While all the talk has focussed on a Pacific Island team based in New Zealand joining Super Rugby’s replacement next year, it appears that a sixth NZ franchise is also a very real possibility – especially when it’s bankrolled by the man already propping up one of Australia’s teams.


Andrew Forrest, the mining magnate who’s almost single-handedly kept the Western Force afloat since they were vanquished from Super Rugby at the end of 2017, is backing a bid from the Bay of Plenty union to join New Zealand Rugby’s new competition, set to start as early as next year.

Bay of Plenty and the Chinese Rugby Football Association have already teamed up to form the China Lions, who were set to play in Forrest’s Global Rapid Rugby competition this year. They managed just one match against Fijian Latui before the competition was cancelled due to the coronavirus pandemic.

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Now, the two unions are again teaming up with Forrest to launch an audacious bid to join New Zealand’s five existing Super Rugby franchises, according to reports out of the New Zealand Herald.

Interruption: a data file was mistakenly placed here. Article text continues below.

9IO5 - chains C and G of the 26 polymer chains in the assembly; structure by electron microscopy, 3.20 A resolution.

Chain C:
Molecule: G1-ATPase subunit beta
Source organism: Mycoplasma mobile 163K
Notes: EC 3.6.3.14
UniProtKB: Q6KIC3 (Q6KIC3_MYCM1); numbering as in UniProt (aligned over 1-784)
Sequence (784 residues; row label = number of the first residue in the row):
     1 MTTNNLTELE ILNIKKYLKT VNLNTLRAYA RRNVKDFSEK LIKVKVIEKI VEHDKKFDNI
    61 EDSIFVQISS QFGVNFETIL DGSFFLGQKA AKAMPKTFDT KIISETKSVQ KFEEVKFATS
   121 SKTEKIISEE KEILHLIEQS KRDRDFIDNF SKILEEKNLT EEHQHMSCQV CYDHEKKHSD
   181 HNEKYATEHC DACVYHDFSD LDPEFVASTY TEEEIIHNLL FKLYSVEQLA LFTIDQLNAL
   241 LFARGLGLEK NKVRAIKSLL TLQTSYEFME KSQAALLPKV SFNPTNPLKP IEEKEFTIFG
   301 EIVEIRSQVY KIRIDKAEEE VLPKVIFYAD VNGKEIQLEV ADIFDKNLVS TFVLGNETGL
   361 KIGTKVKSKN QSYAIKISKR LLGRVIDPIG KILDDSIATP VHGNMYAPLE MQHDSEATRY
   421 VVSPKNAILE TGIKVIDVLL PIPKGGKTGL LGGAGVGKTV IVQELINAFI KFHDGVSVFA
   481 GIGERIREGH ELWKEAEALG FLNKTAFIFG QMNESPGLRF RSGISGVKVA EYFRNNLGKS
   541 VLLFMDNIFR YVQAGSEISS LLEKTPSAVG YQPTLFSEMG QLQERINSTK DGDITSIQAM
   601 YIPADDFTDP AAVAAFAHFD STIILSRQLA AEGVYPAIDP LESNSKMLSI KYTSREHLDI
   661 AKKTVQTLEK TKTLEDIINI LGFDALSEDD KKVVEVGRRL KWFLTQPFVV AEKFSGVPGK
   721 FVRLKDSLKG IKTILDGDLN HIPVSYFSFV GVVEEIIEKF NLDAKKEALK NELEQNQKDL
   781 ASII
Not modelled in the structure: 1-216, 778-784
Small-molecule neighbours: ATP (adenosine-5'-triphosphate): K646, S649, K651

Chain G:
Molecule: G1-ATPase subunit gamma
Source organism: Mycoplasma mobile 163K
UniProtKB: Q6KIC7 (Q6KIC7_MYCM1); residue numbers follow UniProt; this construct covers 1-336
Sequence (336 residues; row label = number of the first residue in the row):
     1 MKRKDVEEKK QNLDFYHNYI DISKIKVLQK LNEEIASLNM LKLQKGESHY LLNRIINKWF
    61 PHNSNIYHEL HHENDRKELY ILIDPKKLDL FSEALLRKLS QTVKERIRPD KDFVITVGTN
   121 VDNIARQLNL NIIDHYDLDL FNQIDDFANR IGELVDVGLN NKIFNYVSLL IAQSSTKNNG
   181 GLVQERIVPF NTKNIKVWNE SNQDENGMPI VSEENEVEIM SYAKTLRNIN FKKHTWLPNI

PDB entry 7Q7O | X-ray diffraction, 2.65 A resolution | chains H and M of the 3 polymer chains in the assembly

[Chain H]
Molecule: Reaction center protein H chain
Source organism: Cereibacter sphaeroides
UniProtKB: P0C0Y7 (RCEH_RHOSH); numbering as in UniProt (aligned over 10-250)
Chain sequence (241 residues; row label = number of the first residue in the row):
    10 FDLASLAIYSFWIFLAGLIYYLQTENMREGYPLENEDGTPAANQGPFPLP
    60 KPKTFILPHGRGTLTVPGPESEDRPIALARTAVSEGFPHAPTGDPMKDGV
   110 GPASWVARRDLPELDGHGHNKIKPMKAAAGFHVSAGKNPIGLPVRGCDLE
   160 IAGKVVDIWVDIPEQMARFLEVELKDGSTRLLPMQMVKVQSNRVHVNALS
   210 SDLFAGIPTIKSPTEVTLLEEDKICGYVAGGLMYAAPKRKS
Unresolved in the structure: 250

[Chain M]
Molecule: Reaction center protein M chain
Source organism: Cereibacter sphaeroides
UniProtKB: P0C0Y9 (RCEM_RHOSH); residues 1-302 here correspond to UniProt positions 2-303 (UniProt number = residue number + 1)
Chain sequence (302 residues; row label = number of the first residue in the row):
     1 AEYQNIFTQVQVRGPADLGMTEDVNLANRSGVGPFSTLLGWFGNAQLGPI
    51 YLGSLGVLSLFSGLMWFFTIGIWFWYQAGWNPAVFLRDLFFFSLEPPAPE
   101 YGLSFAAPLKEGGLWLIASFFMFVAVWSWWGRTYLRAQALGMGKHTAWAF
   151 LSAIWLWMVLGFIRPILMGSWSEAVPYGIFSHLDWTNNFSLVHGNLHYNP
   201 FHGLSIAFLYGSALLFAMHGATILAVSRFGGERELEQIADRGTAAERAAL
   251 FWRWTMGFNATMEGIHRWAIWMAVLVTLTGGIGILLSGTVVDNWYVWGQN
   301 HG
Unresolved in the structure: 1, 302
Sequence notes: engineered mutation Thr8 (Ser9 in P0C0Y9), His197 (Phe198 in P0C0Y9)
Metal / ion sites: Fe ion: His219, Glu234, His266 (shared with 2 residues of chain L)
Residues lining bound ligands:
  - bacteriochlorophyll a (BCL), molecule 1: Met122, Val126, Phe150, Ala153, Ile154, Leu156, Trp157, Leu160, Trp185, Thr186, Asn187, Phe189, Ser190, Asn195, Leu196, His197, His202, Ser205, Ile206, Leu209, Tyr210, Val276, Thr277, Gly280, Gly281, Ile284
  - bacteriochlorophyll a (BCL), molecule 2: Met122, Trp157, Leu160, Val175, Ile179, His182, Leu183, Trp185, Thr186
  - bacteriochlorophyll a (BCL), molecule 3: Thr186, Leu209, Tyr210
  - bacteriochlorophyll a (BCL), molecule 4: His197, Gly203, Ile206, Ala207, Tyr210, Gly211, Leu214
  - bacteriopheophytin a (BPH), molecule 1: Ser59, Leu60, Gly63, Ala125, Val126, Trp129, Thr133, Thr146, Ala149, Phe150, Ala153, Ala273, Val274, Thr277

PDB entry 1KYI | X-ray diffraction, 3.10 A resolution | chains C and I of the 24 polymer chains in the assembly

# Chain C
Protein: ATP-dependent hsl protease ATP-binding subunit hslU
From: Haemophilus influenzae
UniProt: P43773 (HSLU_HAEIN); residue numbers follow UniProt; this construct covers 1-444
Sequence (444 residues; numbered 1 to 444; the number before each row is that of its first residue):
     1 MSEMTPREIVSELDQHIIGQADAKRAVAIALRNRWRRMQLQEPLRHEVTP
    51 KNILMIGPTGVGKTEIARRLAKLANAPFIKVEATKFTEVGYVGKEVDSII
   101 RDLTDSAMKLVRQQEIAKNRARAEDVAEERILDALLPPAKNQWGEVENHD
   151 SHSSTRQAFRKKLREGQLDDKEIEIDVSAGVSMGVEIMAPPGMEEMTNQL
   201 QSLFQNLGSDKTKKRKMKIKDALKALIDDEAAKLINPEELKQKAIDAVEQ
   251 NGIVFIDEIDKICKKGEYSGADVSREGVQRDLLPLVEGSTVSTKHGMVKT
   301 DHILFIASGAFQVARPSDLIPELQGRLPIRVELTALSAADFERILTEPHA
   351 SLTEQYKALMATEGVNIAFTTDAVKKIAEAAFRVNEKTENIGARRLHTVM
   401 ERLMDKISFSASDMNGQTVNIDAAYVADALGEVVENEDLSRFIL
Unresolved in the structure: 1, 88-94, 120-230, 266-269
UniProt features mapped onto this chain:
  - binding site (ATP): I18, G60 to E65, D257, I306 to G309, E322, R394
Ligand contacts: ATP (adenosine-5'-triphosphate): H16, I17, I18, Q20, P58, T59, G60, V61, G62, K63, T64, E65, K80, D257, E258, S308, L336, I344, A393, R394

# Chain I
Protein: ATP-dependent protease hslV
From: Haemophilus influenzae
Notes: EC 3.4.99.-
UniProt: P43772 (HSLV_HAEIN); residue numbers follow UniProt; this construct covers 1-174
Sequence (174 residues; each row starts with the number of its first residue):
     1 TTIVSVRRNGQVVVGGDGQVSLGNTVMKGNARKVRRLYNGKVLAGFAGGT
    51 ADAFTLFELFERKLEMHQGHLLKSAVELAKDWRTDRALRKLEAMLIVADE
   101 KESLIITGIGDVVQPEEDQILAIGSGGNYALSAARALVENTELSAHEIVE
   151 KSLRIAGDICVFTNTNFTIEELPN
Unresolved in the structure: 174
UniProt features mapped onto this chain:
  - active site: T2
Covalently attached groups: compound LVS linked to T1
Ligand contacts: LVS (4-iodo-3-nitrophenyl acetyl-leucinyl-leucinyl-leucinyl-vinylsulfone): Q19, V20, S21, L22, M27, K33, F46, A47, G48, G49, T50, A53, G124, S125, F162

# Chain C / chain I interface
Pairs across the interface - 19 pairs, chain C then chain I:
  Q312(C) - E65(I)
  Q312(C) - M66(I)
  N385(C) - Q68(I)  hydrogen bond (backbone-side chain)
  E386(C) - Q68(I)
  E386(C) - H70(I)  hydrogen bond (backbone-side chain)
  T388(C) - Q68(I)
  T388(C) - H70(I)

With the Western Force likely to re-join the other Australian sides moving forward, Global Rapid Rugby could be set to end before it every really began. That would mean the China Lions, who were populated by NZ provincial players who missed out on Super Rugby squads and a smattering of Chinese talent, would have no competition to partake in – wasting the developments made by the Bay of Plenty union.

New Zealand Rugby are set to meet next weekend to assess the relative merits of the various ventures proposed, including Kanaloa Hawaii, the Asia Pacific Dragons and the latest corroboration from Forrest and Bay of Plenty.

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